It is well known that the harmonic series

1 + ½ + ⅓ + ¼ + …

diverges. But if you take the denominators as numbers in base 11 or higher, the series converges [1].

I wonder what inspired this observation. Maybe Brewster was bored, teaching yet another cohort of students that the harmonic series diverges, and let his mind wander.

## Proof

Let *f*(*n*) be the function that takes a positive integer *n*, writes it in base 10, then reinterprets the result as a number in base *b* where *b* > 10. Brewster is saying that the sum of the series 1/*f*(*n*) converges.

To see this, note that the first 10 terms are less than or equal to 1. The next 100 terms are less than 1/*b*. The next 1000 terms are less than 1/*b*², and so on. This means the series is bounded by the geometric series 10 (10/*b*)^{m}.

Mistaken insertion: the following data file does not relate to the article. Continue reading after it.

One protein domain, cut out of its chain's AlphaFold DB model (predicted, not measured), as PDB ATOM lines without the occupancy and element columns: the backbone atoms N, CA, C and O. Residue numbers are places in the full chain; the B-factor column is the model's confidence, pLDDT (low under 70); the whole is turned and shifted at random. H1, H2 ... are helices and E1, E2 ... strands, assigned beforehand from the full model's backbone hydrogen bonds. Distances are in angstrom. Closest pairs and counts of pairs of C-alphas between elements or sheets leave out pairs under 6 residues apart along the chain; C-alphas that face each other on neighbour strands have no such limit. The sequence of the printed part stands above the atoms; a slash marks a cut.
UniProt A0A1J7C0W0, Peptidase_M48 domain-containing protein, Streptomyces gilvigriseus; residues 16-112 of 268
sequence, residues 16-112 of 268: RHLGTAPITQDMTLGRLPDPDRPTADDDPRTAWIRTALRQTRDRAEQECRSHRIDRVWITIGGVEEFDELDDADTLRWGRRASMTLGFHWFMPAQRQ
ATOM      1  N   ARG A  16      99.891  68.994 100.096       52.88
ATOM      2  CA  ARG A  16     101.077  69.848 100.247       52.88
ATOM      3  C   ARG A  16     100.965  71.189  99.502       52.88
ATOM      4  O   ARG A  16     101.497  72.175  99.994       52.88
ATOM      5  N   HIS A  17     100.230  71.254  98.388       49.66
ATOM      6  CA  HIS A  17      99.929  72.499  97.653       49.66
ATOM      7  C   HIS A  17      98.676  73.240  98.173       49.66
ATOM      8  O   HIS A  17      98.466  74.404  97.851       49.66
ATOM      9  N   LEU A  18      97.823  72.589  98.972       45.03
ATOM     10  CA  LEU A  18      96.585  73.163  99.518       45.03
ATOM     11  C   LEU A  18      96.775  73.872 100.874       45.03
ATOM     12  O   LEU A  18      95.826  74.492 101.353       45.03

## Python

Incidentally, despite being an unusual function, *f* is very easy to implement in Python:

def f(n, b): return int(str(n), b)

## Citation

Brewster’s note was so brief that I will quote it here in full.

The [harmonic series] is divergent. But if the denominators of the terms are read as numbers in scale 11 or any higher scale, the series is convergent, and the sum is greater than 2.828 and less than 26.29. The convergence is rather slow. I estimate that, to find the last number by direct addition, one would have to work out 10

^{90}terms, to about 93 places of decimals.

[1] G. W. Brewster. An Old Result in a New Dress. The Mathematical Gazette, Vol. 37, No. 322 (Dec., 1953), pp. 269–270.

Thanks, John. Very interesting. I added a sequence for this series to the OEIS: https://oeis.org/A375805

And Neil Sloane added two related sequences to the OEIS: https://oeis.org/A375523 and https://oeis.org/A375524